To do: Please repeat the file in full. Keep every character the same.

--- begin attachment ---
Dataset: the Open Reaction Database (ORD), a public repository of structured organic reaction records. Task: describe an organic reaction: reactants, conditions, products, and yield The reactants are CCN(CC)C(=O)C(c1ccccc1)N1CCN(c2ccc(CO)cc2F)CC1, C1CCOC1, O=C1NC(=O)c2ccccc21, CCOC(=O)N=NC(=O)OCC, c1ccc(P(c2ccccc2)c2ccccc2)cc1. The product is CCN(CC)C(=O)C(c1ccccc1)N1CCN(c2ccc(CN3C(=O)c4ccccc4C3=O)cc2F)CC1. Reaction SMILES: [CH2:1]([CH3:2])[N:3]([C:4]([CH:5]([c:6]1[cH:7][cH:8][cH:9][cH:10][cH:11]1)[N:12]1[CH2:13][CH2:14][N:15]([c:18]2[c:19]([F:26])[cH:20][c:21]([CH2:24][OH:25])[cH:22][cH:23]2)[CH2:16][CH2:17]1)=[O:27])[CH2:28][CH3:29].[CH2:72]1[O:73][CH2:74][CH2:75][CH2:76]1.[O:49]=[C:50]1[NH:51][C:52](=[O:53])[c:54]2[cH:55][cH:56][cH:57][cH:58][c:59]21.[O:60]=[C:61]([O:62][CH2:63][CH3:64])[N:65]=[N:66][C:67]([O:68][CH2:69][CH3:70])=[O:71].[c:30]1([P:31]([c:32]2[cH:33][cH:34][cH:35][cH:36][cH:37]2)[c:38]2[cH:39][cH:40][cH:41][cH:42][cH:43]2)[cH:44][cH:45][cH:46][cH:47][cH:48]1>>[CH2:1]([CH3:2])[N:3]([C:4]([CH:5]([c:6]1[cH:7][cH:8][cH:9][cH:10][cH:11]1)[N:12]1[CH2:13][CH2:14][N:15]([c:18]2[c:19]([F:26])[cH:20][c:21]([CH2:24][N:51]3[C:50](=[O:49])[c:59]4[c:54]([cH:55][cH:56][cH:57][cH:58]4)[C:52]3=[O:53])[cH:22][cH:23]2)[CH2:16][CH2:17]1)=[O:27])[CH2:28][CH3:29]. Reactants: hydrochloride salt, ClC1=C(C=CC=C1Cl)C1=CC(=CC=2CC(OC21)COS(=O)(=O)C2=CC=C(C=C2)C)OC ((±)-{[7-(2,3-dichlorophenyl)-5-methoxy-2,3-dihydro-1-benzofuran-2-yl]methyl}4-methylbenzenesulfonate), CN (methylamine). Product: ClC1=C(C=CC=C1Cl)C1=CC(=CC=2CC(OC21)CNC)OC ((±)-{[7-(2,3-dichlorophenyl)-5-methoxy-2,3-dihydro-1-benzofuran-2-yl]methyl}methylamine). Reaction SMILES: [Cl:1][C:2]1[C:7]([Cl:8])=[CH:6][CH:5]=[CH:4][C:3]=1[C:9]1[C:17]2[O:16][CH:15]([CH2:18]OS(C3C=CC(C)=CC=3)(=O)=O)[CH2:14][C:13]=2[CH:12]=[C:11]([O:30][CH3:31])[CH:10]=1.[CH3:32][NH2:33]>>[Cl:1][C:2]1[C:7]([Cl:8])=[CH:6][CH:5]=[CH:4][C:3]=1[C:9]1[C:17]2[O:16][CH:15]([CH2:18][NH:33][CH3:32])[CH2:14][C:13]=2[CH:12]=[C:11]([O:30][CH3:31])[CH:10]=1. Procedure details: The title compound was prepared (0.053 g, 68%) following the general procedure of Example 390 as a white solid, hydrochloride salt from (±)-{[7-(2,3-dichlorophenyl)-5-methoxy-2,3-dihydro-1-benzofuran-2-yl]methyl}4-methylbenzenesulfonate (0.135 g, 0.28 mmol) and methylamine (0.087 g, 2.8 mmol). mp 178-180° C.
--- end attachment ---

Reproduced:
Dataset: the Open Reaction Database (ORD), a public repository of structured organic reaction records. Task: describe an organic reaction: reactants, conditions, products, and yield The reactants are CCN(CC)C(=O)C(c1ccccc1)N1CCN(c2ccc(CO)cc2F)CC1, C1CCOC1, O=C1NC(=O)c2ccccc21, CCOC(=O)N=NC(=O)OCC, c1ccc(P(c2ccccc2)c2ccccc2)cc1. The product is CCN(CC)C(=O)C(c1ccccc1)N1CCN(c2ccc(CN3C(=O)c4ccccc4C3=O)cc2F)CC1. Reaction SMILES: [CH2:1]([CH3:2])[N:3]([C:4]([CH:5]([c:6]1[cH:7][cH:8][cH:9][cH:10][cH:11]1)[N:12]1[CH2:13][CH2:14][N:15]([c:18]2[c:19]([F:26])[cH:20][c:21]([CH2:24][OH:25])[cH:22][cH:23]2)[CH2:16][CH2:17]1)=[O:27])[CH2:28][CH3:29].[CH2:72]1[O:73][CH2:74][CH2:75][CH2:76]1.[O:49]=[C:50]1[NH:51][C:52](=[O:53])[c:54]2[cH:55][cH:56][cH:57][cH:58][c:59]21.[O:60]=[C:61]([O:62][CH2:63][CH3:64])[N:65]=[N:66][C:67]([O:68][CH2:69][CH3:70])=[O:71].[c:30]1([P:31]([c:32]2[cH:33][cH:34][cH:35][cH:36][cH:37]2)[c:38]2[cH:39][cH:40][cH:41][cH:42][cH:43]2)[cH:44][cH:45][cH:46][cH:47][cH:48]1>>[CH2:1]([CH3:2])[N:3]([C:4]([CH:5]([c:6]1[cH:7][cH:8][cH:9][cH:10][cH:11]1)[N:12]1[CH2:13][CH2:14][N:15]([c:18]2[c:19]([F:26])[cH:20][c:21]([CH2:24][N:51]3[C:50](=[O:49])[c:59]4[c:54]([cH:55][cH:56][cH:57][cH:58]4)[C:52]3=[O:53])[cH:22][cH:23]2)[CH2:16][CH2:17]1)=[O:27])[CH2:28][CH3:29]. Reactants: hydrochloride salt, ClC1=C(C=CC=C1Cl)C1=CC(=CC=2CC(OC21)COS(=O)(=O)C2=CC=C(C=C2)C)OC ((±)-{[7-(2,3-dichlorophenyl)-5-methoxy-2,3-dihydro-1-benzofuran-2-yl]methyl}4-methylbenzenesulfonate), CN (methylamine). Product: ClC1=C(C=CC=C1Cl)C1=CC(=CC=2CC(OC21)CNC)OC ((±)-{[7-(2,3-dichlorophenyl)-5-methoxy-2,3-dihydro-1-benzofuran-2-yl]methyl}methylamine). Reaction SMILES: [Cl:1][C:2]1[C:7]([Cl:8])=[CH:6][CH:5]=[CH:4][C:3]=1[C:9]1[C:17]2[O:16][CH:15]([CH2:18]OS(C3C=CC(C)=CC=3)(=O)=O)[CH2:14][C:13]=2[CH:12]=[C:11]([O:30][CH3:31])[CH:10]=1.[CH3:32][NH2:33]>>[Cl:1][C:2]1[C:7]([Cl:8])=[CH:6][CH:5]=[CH:4][C:3]=1[C:9]1[C:17]2[O:16][CH:15]([CH2:18][NH:33][CH3:32])[CH2:14][C:13]=2[CH:12]=[C:11]([O:30][CH3:31])[CH:10]=1. Procedure details: The title compound was prepared (0.053 g, 68%) following the general procedure of Example 390 as a white solid, hydrochloride salt from (±)-{[7-(2,3-dichlorophenyl)-5-methoxy-2,3-dihydro-1-benzofuran-2-yl]methyl}4-methylbenzenesulfonate (0.135 g, 0.28 mmol) and methylamine (0.087 g, 2.8 mmol). mp 178-180° C.